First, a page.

Carbon dating of fossils
If the radioactive element carbon-14 breaks down quickly—within a few thousand years—why do we still find it in fossils and diamonds?It’s a dilemma for evolutionists, who believe the rocks are millions of years old. Radiocarbon (carbon-14) is a very unstable element that quickly changes into nitrogen.This is not such a problem for creationist scientists, but it is a serious problem for evolutionists.Evolutionary radiocarbon scientists have still not conceded that fossils, coals, and diamonds are only thousands of years old.Pieces of fossilized wood in Jurassic rocks, supposedly millions of years old, yielded radiocarbon “ages” of only 20,700–28,820 years.For some years creation scientists have been doing their own investigation of radiocarbon in fossils.
(This 5,730-year period is called the half-life of radiocarbon, Figure 1).1 2 At this decay rate, hardly any carbon-14 atoms will remain after only 57,300 years (or ten half-lives).
These findings are reported in the secular scientific literature (but they are usually rejected as measurement errors).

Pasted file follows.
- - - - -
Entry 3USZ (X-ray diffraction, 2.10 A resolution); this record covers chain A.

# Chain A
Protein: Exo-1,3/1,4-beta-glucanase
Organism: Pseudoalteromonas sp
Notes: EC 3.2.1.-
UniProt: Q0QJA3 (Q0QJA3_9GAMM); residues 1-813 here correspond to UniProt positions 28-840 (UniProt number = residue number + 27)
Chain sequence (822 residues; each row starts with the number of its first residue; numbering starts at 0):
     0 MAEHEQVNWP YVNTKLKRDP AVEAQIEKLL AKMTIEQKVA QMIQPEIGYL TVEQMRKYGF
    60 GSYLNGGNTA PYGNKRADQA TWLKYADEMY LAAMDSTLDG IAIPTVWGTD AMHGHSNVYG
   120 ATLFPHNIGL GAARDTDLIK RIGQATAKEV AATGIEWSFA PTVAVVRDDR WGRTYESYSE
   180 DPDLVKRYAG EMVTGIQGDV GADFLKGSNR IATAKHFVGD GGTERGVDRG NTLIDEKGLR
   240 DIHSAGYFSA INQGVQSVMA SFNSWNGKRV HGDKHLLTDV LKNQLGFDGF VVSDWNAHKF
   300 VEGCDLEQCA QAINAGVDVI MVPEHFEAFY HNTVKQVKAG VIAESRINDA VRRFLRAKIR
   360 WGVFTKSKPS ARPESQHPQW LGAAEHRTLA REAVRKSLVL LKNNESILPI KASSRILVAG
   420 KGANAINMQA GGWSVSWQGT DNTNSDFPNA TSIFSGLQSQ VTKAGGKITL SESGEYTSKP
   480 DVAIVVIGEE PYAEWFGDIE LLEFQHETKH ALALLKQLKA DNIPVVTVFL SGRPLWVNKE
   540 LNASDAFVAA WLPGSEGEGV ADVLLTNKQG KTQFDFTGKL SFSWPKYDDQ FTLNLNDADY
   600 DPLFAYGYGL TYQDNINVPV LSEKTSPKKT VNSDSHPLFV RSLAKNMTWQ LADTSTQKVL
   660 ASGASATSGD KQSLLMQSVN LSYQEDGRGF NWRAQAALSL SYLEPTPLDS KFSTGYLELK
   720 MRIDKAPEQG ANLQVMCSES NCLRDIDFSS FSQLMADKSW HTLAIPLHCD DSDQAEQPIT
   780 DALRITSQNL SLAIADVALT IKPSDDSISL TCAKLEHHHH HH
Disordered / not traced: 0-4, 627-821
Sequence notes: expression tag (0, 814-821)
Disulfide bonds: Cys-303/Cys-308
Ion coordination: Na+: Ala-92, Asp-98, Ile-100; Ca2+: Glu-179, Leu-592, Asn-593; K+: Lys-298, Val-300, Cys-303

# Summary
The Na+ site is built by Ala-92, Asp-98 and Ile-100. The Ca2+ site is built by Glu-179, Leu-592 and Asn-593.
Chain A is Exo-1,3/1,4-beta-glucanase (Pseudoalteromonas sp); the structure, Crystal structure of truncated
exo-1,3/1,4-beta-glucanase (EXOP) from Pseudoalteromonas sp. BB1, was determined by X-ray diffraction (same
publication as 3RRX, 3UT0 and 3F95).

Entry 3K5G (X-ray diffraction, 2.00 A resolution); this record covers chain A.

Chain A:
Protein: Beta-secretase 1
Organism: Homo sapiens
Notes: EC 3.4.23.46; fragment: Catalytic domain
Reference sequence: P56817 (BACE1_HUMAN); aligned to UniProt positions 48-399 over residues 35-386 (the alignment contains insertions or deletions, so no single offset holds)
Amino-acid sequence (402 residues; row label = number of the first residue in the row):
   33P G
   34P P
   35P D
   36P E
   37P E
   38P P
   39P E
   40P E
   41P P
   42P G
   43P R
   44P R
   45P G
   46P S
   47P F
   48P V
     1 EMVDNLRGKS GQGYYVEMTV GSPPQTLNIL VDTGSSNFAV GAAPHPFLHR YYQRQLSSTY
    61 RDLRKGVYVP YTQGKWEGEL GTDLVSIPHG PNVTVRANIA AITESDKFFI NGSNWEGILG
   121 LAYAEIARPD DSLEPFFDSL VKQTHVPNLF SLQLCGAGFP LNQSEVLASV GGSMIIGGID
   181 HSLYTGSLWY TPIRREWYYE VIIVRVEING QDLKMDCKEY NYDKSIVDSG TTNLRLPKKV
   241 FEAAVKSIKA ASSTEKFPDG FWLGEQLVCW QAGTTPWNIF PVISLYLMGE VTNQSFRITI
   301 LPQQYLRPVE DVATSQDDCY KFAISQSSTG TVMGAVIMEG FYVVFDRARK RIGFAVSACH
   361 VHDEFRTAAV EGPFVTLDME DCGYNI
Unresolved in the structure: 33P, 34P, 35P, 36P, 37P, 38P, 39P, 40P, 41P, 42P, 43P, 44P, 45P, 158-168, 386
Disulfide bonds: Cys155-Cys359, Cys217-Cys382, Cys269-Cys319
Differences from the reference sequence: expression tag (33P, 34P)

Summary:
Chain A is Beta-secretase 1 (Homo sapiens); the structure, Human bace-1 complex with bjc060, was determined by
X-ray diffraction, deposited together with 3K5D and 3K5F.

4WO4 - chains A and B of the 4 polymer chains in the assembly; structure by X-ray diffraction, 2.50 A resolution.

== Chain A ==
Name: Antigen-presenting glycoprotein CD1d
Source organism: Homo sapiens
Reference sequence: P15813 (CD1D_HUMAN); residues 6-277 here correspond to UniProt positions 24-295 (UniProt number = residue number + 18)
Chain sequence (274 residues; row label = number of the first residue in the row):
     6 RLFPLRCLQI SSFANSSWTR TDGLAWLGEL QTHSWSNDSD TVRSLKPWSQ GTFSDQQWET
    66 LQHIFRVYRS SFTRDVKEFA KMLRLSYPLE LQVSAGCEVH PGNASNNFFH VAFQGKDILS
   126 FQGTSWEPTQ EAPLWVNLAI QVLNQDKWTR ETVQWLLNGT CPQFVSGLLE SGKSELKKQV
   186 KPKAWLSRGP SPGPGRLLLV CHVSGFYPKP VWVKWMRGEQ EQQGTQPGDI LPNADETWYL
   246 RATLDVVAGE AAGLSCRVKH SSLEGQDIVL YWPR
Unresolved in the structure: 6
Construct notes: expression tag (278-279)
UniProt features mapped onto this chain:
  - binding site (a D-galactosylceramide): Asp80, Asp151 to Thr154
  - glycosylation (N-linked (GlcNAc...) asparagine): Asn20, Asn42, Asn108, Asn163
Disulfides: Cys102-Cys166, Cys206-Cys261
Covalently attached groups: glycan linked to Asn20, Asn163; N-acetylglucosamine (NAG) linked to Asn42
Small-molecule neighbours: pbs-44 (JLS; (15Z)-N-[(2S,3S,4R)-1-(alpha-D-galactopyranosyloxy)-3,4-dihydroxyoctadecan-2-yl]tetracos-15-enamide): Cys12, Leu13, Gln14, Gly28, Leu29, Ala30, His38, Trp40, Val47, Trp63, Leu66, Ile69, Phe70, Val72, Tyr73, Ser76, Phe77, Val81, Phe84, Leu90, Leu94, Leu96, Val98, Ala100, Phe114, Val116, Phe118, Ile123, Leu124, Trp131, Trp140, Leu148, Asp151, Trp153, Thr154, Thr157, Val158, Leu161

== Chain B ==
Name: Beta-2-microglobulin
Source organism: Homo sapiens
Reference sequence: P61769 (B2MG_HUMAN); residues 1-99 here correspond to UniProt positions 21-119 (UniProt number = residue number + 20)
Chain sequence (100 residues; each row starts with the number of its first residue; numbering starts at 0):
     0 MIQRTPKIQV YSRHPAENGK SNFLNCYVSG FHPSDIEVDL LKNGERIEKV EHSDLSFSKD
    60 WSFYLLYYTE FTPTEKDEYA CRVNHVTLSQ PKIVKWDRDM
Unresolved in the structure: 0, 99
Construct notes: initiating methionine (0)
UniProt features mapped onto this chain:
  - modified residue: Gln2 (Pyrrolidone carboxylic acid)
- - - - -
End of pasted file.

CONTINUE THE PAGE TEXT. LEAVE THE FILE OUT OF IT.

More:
This chart shows the percentage of radiocarbon that remains in 40 samples from various layers throughout the geologic column.
Most laboratories measure radiocarbon with a very sophisticated instrument called an accelerator mass spectrometer, or AMS.
It is literally able to count carbon-14 atoms one at a time.3 This machine can theoretically detect one radioactive carbon-14 atom in 100 quadrillion regular carbon-12 atoms! AMS instruments need to be checked occasionally, to make sure they aren’t also “reading” any laboratory contamination, called background.
Just as intriguing is the discovery of measurable radiocarbon in diamonds.